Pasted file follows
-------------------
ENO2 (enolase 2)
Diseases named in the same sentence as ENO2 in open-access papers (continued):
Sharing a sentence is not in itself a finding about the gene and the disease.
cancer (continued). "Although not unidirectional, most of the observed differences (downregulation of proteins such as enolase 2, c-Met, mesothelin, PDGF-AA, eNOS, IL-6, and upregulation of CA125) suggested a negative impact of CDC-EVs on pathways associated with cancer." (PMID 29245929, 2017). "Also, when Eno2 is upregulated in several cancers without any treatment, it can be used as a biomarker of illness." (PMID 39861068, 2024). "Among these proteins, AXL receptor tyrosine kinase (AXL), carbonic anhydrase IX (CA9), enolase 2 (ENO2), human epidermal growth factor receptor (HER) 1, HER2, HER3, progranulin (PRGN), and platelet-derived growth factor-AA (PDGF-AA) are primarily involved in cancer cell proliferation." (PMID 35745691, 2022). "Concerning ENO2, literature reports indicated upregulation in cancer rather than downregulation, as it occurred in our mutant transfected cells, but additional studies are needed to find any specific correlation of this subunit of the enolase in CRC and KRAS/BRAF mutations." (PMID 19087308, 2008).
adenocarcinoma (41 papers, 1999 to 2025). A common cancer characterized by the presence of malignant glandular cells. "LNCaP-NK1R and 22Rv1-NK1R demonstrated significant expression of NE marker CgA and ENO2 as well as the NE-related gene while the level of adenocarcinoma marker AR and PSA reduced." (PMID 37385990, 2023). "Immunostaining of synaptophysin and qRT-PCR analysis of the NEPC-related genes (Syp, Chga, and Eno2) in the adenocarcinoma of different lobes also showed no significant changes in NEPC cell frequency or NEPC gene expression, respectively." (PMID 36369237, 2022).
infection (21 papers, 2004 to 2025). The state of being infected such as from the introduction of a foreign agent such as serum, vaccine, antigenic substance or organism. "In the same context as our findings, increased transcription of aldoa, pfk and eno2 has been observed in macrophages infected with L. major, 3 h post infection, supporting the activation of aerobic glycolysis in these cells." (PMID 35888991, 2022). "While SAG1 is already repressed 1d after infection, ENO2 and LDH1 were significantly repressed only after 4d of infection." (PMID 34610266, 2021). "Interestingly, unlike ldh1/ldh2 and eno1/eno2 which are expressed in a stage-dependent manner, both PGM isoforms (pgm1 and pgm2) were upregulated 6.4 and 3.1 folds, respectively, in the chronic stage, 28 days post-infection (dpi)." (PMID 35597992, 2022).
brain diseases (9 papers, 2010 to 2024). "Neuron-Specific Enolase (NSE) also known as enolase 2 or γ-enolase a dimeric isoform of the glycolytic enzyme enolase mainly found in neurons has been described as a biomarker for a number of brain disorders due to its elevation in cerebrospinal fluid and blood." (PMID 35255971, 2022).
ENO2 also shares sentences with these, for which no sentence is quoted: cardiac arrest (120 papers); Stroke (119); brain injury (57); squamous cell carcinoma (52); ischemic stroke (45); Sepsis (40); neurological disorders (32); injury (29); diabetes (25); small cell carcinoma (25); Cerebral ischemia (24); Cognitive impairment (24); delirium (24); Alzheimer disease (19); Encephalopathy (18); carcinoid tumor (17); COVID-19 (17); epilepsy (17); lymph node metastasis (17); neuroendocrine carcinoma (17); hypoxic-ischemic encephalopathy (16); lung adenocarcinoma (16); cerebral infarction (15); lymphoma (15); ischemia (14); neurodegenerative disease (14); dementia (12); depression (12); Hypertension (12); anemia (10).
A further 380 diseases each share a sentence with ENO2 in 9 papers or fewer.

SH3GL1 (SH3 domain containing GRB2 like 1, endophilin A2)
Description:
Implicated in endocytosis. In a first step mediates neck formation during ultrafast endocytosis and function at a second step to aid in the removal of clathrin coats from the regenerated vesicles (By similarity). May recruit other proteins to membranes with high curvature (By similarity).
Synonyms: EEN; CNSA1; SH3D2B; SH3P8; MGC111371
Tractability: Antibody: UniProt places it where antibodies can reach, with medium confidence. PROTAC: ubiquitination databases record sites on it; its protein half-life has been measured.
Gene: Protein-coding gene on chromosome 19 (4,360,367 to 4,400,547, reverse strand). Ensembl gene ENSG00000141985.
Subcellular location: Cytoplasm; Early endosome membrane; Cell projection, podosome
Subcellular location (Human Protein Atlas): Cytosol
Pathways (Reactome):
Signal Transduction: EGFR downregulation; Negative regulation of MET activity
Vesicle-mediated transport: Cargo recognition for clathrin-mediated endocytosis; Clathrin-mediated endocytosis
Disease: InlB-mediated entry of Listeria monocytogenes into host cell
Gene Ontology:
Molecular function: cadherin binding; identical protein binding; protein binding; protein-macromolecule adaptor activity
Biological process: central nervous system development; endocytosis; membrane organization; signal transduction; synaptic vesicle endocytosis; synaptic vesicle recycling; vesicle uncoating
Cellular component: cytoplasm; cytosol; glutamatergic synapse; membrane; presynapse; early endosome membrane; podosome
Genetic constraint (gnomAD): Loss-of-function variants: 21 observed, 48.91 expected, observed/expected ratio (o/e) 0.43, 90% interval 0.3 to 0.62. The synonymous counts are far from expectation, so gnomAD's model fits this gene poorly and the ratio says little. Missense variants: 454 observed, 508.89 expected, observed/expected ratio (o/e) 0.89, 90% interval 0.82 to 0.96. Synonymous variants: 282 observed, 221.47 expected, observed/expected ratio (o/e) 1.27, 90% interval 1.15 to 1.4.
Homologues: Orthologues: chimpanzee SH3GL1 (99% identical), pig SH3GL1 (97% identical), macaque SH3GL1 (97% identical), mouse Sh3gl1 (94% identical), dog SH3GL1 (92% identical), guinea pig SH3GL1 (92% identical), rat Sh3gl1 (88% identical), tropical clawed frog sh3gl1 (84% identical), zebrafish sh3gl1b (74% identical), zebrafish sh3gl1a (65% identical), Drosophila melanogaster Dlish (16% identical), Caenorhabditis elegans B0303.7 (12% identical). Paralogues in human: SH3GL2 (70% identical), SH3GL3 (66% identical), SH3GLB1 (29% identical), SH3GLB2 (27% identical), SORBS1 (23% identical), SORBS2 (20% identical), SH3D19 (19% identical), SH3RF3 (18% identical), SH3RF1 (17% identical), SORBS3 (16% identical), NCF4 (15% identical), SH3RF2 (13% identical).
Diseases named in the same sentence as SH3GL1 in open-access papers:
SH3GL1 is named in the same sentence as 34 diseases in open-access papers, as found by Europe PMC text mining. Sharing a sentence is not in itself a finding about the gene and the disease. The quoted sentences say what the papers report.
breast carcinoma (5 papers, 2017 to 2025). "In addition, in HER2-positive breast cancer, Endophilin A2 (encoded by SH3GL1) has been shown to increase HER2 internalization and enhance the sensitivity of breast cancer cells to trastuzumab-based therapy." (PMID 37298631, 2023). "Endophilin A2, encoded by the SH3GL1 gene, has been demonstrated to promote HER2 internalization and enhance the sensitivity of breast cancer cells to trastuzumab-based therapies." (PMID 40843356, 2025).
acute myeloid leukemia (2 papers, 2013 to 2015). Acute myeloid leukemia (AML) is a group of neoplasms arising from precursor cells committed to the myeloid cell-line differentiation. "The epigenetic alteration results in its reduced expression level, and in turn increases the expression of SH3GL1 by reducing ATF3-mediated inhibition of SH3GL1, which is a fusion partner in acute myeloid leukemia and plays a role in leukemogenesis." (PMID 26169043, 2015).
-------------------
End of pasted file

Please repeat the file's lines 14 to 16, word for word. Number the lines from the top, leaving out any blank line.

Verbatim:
Tractability: Antibody: UniProt places it where antibodies can reach, with medium confidence. PROTAC: ubiquitination databases record sites on it; its protein half-life has been measured.
Gene: Protein-coding gene on chromosome 19 (4,360,367 to 4,400,547, reverse strand). Ensembl gene ENSG00000141985.
Subcellular location: Cytoplasm; Early endosome membrane; Cell projection, podosome